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Published: November 2020; Updated April 2021

Give effectively

Research hours

GiveWell has 15 full-time research staff. The names and roles of research staff can be found here.

Each research staff member contributes about 2,000 hours per year (46 weeks at 40 hours per week). We assume that one-quarter of their time is spent on non-research work, such as staff meetings. We thus roughly estimate that they collectively conduct more than 20,000 hours of research per year (15 staff multiplied by 2,000 hours per year multiplied by 75% of time on research).

Cost to save a life

Our estimate of the cost to save a life is based on our cost-effectiveness model. This model does not yet include estimates for New Incentives; you can find those in our cost-effectiveness model for New Incentives.

Impact estimates are updated annually (last updated: Nov. 2020). The range we share represents our estimate of the average cost-effectiveness of a donation to the top charity. The cost-effectiveness of any specific funding opportunity for each top charity may be above or below this range.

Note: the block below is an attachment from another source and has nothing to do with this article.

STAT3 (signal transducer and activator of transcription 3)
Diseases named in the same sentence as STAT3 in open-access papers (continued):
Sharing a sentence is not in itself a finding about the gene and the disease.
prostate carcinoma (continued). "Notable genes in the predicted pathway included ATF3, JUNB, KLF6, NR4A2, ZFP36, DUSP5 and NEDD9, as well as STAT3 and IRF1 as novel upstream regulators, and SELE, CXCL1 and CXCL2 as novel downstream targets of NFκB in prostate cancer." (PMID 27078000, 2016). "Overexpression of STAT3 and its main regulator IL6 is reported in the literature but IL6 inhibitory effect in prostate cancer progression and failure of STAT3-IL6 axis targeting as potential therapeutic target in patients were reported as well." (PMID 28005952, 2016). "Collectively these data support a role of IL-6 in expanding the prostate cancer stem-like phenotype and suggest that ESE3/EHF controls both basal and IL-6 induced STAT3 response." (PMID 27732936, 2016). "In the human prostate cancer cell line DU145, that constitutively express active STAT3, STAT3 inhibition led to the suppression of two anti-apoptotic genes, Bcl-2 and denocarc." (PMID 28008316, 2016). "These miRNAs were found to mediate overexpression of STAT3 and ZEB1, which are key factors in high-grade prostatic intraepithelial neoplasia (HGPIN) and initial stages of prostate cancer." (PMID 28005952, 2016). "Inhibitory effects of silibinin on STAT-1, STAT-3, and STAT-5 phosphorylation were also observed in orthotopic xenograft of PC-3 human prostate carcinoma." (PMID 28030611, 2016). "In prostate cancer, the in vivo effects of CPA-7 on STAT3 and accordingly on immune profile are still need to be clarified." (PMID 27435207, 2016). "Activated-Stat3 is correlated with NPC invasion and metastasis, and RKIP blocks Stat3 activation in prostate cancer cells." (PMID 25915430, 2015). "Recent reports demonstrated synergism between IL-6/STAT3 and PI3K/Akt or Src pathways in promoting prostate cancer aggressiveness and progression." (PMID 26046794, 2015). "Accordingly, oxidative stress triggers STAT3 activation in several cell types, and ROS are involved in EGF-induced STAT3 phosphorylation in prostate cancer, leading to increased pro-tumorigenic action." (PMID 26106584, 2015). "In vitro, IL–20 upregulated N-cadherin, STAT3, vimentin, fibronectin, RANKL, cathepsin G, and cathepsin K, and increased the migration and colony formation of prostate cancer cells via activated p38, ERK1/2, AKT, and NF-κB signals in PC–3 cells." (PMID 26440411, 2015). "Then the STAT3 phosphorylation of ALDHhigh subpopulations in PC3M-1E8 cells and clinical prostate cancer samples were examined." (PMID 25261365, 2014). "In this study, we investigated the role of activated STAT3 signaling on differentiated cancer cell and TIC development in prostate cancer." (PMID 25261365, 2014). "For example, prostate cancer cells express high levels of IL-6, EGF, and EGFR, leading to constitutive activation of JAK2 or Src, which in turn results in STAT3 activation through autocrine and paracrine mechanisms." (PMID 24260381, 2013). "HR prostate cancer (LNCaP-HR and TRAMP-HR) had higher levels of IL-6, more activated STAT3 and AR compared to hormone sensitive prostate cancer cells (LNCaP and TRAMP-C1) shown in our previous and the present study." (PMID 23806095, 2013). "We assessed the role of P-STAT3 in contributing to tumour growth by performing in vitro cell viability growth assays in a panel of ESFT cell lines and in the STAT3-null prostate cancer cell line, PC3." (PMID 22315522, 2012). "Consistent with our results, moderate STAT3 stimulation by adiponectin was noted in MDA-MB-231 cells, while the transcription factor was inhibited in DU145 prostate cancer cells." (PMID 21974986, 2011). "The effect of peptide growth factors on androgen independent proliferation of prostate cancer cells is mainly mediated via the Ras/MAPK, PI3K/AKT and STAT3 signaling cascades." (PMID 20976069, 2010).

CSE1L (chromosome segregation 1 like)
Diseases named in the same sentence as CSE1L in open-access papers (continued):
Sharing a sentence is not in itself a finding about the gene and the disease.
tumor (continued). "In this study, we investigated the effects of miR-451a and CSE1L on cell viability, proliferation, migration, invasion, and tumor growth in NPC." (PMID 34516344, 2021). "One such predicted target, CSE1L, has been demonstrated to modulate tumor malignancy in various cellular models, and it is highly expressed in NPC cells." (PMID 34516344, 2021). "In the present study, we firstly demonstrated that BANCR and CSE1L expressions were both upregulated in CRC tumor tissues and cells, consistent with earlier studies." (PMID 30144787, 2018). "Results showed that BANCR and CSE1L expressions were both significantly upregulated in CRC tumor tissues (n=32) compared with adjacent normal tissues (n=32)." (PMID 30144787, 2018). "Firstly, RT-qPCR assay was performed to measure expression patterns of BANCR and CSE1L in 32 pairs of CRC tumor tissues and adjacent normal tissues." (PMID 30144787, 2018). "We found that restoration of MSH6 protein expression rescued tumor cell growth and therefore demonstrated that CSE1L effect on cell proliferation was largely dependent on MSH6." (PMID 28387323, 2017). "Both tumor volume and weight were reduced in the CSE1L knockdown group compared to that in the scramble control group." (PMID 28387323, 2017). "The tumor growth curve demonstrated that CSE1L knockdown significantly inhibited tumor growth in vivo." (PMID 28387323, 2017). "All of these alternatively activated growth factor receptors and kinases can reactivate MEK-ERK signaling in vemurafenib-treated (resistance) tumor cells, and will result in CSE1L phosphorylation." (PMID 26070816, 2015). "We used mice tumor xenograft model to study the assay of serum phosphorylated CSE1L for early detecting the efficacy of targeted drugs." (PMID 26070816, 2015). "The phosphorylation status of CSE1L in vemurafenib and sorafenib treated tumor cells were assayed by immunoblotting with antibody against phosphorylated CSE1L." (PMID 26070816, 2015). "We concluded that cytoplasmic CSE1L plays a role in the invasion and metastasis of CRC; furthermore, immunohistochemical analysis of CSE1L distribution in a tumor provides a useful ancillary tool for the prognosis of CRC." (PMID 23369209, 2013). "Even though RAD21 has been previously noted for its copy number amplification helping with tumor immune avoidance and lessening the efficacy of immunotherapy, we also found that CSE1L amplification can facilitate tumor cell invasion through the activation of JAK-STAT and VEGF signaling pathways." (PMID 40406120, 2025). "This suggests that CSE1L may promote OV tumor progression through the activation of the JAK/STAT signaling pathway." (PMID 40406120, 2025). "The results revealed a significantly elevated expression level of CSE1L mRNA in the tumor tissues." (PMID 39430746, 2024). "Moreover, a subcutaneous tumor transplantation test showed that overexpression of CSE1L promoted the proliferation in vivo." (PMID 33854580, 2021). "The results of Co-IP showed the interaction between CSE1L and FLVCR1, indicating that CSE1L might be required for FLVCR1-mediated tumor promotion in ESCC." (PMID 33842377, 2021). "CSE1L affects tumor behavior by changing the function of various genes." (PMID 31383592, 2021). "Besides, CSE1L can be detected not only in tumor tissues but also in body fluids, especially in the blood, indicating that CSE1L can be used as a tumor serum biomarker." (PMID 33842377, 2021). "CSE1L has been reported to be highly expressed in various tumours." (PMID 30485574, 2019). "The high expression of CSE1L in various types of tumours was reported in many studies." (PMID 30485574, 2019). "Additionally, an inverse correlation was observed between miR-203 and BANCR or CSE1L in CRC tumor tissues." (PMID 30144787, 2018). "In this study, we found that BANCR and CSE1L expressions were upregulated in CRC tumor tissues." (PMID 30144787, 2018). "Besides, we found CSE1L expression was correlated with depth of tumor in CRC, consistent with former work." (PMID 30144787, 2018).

You can read more about our approach to estimating cost-effectiveness and its role in our decisions about what to fund and recommend to donors here. Explicit cost-effectiveness estimates are a major, but not the only, input into our decision-making process. More on the principles we use in decision-making here.

We present cost-effectiveness estimates as a range rounded to the nearest thousand dollars on our Top Charities page. This reflects the degree of precision we believe our model can estimate, as well as the range of cost-effectiveness that charities are likely to achieve across the countries they work in. Charities' cost-effectiveness can vary widely by geography, depending on the underlying burden of disease and the costs of operating in a given country.

Why is the cost to save a life so much higher than the cost per net/treatment?

We often get questions about why we estimate it costs $3,000 to $5,000 to save a life if, for example, it only costs approximately $5 to distribute a malaria net, or $7 to distribute antimalarial medicine, or $1 to provide a vitamin A supplement—the interventions we recommend to save lives. It's not intuitive!